Late Canadian mustard crop facing quality downgrades

Winnipeg (MarketsFarm) – An early blast of snow and cold temperatures across the Canadian Prairies has delayed harvest operations for a mustard crop that was already running behind normal, with quality downgrades expected for any mustard still in the field.

“It has to be absolutely flattened,” said mustard buyer Walter Dyck of Olds Products in Lethbridge, Alta. on the effect of the recent snow on the mustard crop.

He estimated that about 50 percent of the country’s mustard crop was still unharvested ahead of the snow that hit southern Alberta and Saskatchewan over the last weekend of September, as a cool and damp September had already caused delays.

“Everything just combined to give us a late harvest, and that has been prolonged,” said Dyck.

“There’s a significant amount that’s out there, and there are definitely concerns about the quality,” said Dyck. He said the moisture was causing sprouting, which was a situation not seen in the mustard market for many years.

However, “we had enough that came off early, and there are good stories for this year’s crop as well,” said Dyck.

“There’s no doubt there will be some blending,” said Dyck on the lower quality mustard likely to come. In addition to the better mustard that came off earlier in the year, he said there was also a good carryover of yellow mustard from 2018.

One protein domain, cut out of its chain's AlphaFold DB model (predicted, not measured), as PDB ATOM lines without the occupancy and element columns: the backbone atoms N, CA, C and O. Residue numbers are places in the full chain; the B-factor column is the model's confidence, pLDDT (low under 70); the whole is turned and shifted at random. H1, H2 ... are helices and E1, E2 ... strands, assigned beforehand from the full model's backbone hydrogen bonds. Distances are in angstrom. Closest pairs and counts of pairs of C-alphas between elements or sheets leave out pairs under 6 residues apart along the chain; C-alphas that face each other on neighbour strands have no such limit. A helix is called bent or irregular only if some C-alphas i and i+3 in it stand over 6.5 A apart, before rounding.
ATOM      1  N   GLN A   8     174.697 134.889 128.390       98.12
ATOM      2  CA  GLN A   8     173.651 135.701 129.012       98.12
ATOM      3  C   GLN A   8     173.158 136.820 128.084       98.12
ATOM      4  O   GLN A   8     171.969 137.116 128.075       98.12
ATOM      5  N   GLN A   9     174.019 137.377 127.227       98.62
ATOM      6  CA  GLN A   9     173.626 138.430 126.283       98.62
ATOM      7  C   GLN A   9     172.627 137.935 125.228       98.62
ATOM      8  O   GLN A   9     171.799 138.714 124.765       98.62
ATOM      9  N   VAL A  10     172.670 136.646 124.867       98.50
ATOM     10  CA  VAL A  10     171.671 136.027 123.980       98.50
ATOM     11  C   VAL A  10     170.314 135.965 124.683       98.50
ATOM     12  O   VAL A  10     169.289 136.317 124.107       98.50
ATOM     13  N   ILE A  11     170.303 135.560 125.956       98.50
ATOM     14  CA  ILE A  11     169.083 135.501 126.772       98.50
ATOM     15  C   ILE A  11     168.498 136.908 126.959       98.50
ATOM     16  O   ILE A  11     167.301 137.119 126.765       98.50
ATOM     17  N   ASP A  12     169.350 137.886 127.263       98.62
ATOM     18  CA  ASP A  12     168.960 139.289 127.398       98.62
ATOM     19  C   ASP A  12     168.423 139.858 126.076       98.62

The likelihood of lost yields and quality downgrades has not yet shown itself in the cash market, with a large portion of the country’s mustard grown under contract.

Yellow mustard is currently priced around 36 to 37 cents per bushel, while brown mustard bids top out at 30 cents, according to Prairie Ag Hotwire data.

In addition to the latest harvest problems, mustard acres were also lower to begin with this year. As a result, “signals are telling me that we’ll see spot prices climb off their lows and want to move higher,” said Dyck. “The big question is just getting it off.”

Canadian mustard production for 2019 is currently estimated at 141,200 tonnes by Statistics Canada, which compares with the 173,600 tonnes grown the previous year.

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